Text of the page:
Hilary Swank: 'A trans actor would have been more right for Boys Don't Cry'
Hilary Swank supports the Academy's new inclusion standards.
Hilary Swank has acknowledged that there are a "bunch of trans actors" who would have been "a lot more right" for her role in Boys Don't Cry.
The Million Dollar Baby star won her first Best Actress Oscar for playing transgender man Brandon Teena, who was the victim of a brutal hate crime, in the 1999 drama.
In a new interview with Variety, Swank admitted that today the role would be open to trans actors that didn't necessarily exist or have the opportunity to star in a film two decades ago.
"(Back then) trans people weren't really walking around in the world saying, 'Hey, I'm trans,'" she explained. "Twenty-one years later, not only are trans people having their lives and living, thankfully, (although) we still have a long way to go in their safety and their inclusivity, but we now have a bunch of trans actors who would obviously be a lot more right for the role and have the opportunity to actually audition for the role."
The two-time Oscar winner is a big supporter of the new inclusion standards the Academy of Motion Picture Arts and Sciences, the organisation behind the Academy Awards, have introduced. Films have to fulfil certain diversity criteria to be eligible for Best Picture, and this has proved controversial, with some praising the move and others believing it kills creativity.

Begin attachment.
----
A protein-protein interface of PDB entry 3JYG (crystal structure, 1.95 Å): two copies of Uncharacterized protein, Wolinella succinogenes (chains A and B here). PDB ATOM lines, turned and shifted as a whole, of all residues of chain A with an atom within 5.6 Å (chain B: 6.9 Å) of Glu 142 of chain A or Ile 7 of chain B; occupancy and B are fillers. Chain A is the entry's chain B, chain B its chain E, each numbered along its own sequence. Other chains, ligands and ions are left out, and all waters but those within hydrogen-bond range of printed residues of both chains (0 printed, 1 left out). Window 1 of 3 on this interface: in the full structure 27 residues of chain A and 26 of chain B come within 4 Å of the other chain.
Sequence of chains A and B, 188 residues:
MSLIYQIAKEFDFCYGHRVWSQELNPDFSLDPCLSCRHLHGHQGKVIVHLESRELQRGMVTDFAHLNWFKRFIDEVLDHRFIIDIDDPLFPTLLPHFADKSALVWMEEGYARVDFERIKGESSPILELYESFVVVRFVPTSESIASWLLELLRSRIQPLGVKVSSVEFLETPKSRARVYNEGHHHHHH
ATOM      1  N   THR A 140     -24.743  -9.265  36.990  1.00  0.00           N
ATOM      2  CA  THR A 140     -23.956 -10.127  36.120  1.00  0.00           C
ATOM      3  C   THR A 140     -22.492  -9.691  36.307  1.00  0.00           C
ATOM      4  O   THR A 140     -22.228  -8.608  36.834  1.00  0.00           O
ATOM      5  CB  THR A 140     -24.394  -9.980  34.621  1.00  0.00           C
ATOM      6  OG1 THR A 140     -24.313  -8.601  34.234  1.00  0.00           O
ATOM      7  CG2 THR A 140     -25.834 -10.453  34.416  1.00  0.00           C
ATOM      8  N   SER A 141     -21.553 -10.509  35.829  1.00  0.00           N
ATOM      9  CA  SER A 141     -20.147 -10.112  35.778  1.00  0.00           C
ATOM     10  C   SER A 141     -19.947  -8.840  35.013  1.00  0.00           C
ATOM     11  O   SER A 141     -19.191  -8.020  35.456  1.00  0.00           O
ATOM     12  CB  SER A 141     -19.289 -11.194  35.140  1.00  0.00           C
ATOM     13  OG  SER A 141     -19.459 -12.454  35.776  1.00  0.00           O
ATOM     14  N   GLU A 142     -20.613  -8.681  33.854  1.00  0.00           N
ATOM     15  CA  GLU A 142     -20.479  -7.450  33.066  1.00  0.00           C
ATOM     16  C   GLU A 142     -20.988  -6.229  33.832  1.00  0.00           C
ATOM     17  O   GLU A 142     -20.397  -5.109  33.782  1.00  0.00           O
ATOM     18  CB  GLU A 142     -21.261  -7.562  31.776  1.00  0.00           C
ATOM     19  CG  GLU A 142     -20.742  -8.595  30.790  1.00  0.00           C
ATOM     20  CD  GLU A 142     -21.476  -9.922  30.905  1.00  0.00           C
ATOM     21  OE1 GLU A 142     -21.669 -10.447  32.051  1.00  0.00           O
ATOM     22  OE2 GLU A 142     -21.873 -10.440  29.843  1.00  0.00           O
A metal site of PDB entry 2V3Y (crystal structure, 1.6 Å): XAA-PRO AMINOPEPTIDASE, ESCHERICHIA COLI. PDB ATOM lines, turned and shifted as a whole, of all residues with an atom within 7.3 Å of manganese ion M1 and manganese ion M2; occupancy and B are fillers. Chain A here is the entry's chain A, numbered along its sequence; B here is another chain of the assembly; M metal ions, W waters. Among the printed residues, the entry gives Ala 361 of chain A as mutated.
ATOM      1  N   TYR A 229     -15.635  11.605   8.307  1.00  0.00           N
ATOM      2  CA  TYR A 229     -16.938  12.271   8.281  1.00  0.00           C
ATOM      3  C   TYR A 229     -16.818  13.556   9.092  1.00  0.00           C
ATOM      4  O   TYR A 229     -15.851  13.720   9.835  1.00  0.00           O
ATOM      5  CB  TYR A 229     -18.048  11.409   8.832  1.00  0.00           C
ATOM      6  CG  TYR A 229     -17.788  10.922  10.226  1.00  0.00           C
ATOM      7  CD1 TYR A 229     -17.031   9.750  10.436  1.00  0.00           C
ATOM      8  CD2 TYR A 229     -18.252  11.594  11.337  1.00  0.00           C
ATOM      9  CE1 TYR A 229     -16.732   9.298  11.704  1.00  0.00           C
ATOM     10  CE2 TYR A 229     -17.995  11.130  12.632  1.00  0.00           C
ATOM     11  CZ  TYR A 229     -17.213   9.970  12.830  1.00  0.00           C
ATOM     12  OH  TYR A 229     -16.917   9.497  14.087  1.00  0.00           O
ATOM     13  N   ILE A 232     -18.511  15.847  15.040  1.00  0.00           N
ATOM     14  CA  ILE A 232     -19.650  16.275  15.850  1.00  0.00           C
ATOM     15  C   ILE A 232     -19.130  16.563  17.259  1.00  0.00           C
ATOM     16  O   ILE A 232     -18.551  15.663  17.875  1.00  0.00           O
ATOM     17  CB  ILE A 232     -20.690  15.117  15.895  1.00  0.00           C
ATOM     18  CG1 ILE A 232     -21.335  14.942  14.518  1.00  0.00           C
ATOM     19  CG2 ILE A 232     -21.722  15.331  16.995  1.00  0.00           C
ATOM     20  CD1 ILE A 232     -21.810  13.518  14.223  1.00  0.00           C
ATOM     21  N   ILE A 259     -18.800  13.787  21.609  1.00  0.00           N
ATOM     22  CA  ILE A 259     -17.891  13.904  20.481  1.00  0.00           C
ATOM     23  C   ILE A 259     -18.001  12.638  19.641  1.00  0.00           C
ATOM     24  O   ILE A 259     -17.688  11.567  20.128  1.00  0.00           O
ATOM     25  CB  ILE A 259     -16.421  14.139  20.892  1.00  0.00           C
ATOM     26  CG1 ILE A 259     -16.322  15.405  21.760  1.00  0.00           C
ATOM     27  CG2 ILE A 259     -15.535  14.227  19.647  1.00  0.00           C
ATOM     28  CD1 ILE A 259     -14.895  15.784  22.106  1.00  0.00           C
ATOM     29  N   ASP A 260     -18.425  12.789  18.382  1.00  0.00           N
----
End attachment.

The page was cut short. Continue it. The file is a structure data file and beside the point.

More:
Swank believes it's a step in the direction to help better represent modern society.
"In order to create change and to really make people tell stories that represent the world in which we live in - which is a colourful world full of all different types of people - rules like that need to be set," Swank said. "There are so many stories in my 29 years of being in this business that have been told from a white straight male's point-of-view, and it does a great disservice to people who are living in the world because they don't get to see themselves represented on the screen in a way that makes them feel seen and heard."
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